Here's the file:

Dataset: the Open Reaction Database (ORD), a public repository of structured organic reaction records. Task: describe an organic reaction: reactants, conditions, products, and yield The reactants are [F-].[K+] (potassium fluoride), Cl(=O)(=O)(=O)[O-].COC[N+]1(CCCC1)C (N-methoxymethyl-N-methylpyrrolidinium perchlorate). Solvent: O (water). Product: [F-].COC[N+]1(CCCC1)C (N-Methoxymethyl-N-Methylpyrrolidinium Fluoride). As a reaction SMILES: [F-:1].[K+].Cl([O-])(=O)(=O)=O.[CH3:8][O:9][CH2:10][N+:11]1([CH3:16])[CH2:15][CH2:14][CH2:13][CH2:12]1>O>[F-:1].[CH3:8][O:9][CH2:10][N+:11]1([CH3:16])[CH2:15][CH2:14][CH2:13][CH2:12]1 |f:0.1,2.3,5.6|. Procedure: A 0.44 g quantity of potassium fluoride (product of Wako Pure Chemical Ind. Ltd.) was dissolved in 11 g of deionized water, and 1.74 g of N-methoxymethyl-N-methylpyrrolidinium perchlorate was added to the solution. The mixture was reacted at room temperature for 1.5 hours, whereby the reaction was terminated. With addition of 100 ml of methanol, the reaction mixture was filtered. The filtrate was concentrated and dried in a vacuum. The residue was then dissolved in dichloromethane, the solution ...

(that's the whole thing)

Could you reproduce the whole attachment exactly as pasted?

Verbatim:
Dataset: the Open Reaction Database (ORD), a public repository of structured organic reaction records. Task: describe an organic reaction: reactants, conditions, products, and yield The reactants are [F-].[K+] (potassium fluoride), Cl(=O)(=O)(=O)[O-].COC[N+]1(CCCC1)C (N-methoxymethyl-N-methylpyrrolidinium perchlorate). Solvent: O (water). Product: [F-].COC[N+]1(CCCC1)C (N-Methoxymethyl-N-Methylpyrrolidinium Fluoride). As a reaction SMILES: [F-:1].[K+].Cl([O-])(=O)(=O)=O.[CH3:8][O:9][CH2:10][N+:11]1([CH3:16])[CH2:15][CH2:14][CH2:13][CH2:12]1>O>[F-:1].[CH3:8][O:9][CH2:10][N+:11]1([CH3:16])[CH2:15][CH2:14][CH2:13][CH2:12]1 |f:0.1,2.3,5.6|. Procedure: A 0.44 g quantity of potassium fluoride (product of Wako Pure Chemical Ind. Ltd.) was dissolved in 11 g of deionized water, and 1.74 g of N-methoxymethyl-N-methylpyrrolidinium perchlorate was added to the solution. The mixture was reacted at room temperature for 1.5 hours, whereby the reaction was terminated. With addition of 100 ml of methanol, the reaction mixture was filtered. The filtrate was concentrated and dried in a vacuum. The residue was then dissolved in dichloromethane, the solution ...